"Yellow grease" - the waste resulting from deep frying prawns and french fries and the kind - is yucky substance. In a large city, with thousands of restaurants, there are literally tons of it created every day. And restaurants need to get rid of it somehow.
An easy way to dispose of yellow grease is to tip it down a manhole. Needless to say, this is illegal. In sewage system the stuff creates a horde of problems: it blocks drains, smells foul, and can even cause fires, as explained in a current Financial Times article "Why grease is the word in New York" by Gillian Tett.
Restaurants do have legal options. In New York City it means using licensed disposal companies. But many restaurants choose to go with the manhole approach. It costs less and the risk of getting caught is small. The city has had little means to catch the rule breakers: too many restaurants, too many manholes, not enough inspectors.
But enter Big Data. By analyzing the data that already could be found from city's numerous databases (quoting the article):
"..the results were striking: suddenly they could spot which restaurants were likely to be dumping grease, and the inspectors’ success in catching offenders soared."
The article gave credit to the new profession of "data scientist", who deep dived into and mined the city's 60 or so data sources. The article went on…:
"Combining these databases was nightmarishly hard; in the matter of yellow grease, for example, information on pollution, manholes, restaurants’ licences and waste companies were in different (incompatible) files."
…however, is this really primarily just about "big data" or "data science"? I'd argue this is more of an example of a traditional Master Data Management topic. Yes, there is a lot of big data involved, requiring skills in predictive analytics etc, while combing through massive sets of data. But the work starts with solving the baseline of having solid foundations about Master Data about manholes, restaurants, disposal licenses, and so on.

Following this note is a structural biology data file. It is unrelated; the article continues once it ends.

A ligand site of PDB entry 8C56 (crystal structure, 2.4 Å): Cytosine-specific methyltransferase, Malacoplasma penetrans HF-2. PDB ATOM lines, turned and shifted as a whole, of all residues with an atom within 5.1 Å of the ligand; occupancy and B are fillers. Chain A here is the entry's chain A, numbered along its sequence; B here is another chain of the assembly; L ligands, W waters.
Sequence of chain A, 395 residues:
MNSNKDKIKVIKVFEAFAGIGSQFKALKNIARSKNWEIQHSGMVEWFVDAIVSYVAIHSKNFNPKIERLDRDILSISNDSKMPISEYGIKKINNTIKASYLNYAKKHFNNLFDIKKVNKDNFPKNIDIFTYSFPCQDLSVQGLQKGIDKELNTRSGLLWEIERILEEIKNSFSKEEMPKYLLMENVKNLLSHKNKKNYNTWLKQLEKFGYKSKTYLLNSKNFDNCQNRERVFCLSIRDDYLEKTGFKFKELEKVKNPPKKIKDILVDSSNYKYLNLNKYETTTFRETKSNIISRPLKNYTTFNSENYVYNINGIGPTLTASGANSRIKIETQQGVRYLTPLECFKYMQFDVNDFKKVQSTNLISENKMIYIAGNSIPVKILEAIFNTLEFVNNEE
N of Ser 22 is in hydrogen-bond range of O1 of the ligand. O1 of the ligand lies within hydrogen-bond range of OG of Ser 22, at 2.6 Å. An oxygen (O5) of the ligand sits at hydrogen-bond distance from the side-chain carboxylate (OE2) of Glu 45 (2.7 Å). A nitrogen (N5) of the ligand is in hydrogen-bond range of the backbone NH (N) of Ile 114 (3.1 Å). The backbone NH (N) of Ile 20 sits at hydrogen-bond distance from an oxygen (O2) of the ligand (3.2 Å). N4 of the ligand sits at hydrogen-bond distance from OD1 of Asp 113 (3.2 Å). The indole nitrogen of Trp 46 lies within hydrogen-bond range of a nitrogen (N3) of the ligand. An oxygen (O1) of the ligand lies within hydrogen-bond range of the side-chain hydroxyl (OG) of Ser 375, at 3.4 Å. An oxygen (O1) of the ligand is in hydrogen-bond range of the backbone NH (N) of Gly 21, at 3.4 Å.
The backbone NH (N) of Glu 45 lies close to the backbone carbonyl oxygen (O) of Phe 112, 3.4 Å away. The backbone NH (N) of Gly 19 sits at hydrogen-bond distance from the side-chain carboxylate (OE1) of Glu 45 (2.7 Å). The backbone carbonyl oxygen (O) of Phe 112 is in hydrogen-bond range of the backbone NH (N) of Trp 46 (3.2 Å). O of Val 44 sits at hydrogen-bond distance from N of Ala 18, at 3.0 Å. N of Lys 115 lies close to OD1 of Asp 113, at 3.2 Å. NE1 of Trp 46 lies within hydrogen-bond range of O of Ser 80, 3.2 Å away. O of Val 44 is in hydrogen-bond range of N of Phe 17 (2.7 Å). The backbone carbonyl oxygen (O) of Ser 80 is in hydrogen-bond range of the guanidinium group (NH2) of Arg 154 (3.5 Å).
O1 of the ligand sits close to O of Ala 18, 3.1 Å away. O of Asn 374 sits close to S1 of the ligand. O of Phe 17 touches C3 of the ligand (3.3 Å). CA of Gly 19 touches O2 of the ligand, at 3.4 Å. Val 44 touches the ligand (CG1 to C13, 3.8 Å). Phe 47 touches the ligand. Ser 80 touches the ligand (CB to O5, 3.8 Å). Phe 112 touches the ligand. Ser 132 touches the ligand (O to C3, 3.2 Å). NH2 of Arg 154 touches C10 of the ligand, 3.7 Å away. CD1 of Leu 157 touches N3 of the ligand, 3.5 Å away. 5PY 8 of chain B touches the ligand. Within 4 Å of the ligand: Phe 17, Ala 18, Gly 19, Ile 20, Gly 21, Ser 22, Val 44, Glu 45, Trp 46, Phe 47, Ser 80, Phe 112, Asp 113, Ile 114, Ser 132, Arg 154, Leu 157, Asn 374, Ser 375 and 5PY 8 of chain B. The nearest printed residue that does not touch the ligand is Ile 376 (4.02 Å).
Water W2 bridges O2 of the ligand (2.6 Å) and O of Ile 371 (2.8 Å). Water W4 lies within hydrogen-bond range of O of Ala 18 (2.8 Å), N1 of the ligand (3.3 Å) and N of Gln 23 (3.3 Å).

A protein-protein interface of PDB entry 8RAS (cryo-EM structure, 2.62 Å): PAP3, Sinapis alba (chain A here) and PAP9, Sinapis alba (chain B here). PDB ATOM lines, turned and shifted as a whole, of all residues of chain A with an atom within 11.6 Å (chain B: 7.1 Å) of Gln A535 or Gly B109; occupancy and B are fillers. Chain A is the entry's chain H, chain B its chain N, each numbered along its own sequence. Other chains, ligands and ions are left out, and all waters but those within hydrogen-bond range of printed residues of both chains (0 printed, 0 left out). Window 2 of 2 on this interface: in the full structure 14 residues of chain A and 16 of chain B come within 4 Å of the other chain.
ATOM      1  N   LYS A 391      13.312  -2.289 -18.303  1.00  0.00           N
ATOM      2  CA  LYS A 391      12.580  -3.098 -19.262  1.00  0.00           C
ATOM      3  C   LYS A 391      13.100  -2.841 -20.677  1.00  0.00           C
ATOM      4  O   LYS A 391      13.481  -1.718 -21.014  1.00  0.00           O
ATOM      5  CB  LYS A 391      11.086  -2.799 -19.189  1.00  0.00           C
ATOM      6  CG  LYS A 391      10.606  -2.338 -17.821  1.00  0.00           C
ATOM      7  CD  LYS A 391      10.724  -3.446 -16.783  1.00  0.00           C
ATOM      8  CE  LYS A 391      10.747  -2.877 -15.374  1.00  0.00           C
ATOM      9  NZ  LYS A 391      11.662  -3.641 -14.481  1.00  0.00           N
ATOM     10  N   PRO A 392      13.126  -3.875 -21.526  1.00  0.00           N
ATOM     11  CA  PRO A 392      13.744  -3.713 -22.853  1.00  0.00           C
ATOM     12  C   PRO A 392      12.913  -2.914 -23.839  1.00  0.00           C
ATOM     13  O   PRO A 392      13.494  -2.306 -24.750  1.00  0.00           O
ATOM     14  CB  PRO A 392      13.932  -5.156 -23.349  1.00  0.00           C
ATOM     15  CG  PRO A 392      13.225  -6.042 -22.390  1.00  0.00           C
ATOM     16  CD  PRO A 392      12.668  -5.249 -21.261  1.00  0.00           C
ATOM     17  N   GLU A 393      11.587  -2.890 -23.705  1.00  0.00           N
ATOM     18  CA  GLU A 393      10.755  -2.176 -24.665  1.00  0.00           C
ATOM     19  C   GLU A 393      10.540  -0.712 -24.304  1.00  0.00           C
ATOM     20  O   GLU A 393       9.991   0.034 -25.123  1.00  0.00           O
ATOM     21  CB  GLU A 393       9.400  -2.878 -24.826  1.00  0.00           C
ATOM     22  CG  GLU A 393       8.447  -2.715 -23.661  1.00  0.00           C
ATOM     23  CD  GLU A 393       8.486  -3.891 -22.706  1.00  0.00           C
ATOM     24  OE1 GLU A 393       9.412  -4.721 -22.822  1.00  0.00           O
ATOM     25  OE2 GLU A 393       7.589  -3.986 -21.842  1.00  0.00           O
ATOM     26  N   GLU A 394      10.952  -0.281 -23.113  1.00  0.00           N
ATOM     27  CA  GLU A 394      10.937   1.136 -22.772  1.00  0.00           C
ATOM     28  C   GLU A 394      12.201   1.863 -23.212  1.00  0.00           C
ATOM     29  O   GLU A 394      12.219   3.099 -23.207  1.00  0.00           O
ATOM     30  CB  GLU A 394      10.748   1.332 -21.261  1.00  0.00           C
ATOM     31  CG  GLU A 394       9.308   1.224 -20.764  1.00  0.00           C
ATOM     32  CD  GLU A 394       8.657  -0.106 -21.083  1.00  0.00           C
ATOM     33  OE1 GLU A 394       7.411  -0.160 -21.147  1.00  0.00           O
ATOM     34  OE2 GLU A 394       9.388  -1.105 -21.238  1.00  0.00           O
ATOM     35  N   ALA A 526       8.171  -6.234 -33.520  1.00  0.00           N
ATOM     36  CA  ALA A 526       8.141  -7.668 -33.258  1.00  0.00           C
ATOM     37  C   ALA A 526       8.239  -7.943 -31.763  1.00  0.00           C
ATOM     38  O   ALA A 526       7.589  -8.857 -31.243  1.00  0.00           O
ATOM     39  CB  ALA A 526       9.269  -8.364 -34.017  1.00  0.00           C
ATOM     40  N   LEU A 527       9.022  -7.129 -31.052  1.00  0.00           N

Indeed, the article recognizes this, explaining that the "geeks must be empowered to break down departmental silos". Also, what Ms. Tett well recognizes, this is difficult. It is about human processes of crossing the silos, arriving at common definitions on which to build the next steps.
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The nexus between big data and MDM is getting more attention. In an excellent book published in January 2013 by Sunil Soares, "Big Data Governance: An Emerging Imperative", the role of Master Data Management gets its due attention. The connection between the two is mirrored even to selecting Chief Research Officer Aaron Zornes from MDM Institute to write the foreword for the book.
I see this as a healthy development: emphasizing that "big data" is not a separate island of expertise or separate set of technologies, but rather it is built on top of many Data Management disciplines.
The challenge for the practitioners is that amidst all the marketing hype around "big data", it is not always easy to remind that the realization of business case often starts from simple things.
Like knowing where the manholes are.